International Women's Day 2022

International Women's Day 2022 


Since 1911, March 8 has been designated as International Women's Day (IWD), a day that is focused on celebrating the social, economic, cultural, and political achievements of women from all walks of life, across the globe. The day also marks a call to action for accelerating women's equality.This year, the malaria community has chosen to focus on highlight the amazing work being done by women to combat malaria and the impact of this deadly disease on women and children. In many places around the world, pregnant women, and children under five are the most vulnerable groups affected by malaria. Women often have a central role in the household, and are the primary caretakers of the family, meaning that as well as the health challenges they face when contracting malaria, they must also carry the burden of care for family and loved ones, which limits their economic productivity and ability to have financial authority in their lives.  

According to a report published by UN Women on the topic "What does gender equality look like today"? Women have suffered steeper job losses than men.The number of employed women declined by 54 million in 2020 and 45 million left the labour market altogether. Poverty disproportionately affects women because women are in the lowest-paid work, globally earning 23% less than globally earning men, and 75% of women in developing regions are in the informal economy. The effect of malaria on livelihoods is a contributing factor to these salient statistics.Despite the known dangers of malaria to women and children, the coverage of interventions against the disease during pregnancy remains unacceptably low. Malaria in pregnancy is not only dangerous for the mother but can also result in severe side-effects on the foetus, which can lead to stillbirth or low birth weight.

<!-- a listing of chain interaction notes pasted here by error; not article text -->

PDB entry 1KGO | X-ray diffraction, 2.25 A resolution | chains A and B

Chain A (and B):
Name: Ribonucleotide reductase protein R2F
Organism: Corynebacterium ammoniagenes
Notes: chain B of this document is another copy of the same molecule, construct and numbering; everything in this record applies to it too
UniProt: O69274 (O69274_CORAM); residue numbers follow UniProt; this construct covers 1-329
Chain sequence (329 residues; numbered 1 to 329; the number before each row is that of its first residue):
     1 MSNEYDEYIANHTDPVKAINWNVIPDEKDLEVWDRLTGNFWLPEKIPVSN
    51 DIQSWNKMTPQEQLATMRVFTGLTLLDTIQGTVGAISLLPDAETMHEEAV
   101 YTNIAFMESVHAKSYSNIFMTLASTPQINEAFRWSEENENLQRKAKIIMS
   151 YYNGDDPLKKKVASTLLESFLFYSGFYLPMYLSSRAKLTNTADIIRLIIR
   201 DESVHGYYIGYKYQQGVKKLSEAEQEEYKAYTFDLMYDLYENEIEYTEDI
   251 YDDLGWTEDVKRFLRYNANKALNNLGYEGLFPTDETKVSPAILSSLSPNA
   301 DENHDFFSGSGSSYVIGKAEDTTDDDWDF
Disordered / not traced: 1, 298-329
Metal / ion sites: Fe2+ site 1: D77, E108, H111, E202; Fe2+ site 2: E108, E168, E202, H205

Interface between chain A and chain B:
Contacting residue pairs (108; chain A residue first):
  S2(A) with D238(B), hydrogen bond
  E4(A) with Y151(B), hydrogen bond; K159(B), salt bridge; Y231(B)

To commemorate this year's IWD, the PAN-AFRICAN MOSQUITO CONTROL ASSOCIATION (PAMCA), is partnering with Malaria No More and other global actors to promote the #BreakTheBias campaign, a movement that highlights the roles of malaria champions who are committed to cutting bias and ending discrimination against women. As part of this effort, malaria champions from PAMCA’s network have shared their voices and commitment to eliminating bias and discrimination against women.


Guided by our strategic plan and global goals, PAMCA’s work to strengthen the role of women in vector control is integrated into all our activities. The launch of our flagship women in vector control (WIVC) programme in 2022 will support women across the continent through the provision of training opportunities, leadership development, mentorship, workplace support and grassroots initiatives. To get involved or learn more about the WIVC programme, contact Damaris Matoke: 


Happy International Women’s Day 2022. 


To access the UN Women’s report, click here: What does gender equality look like today? 


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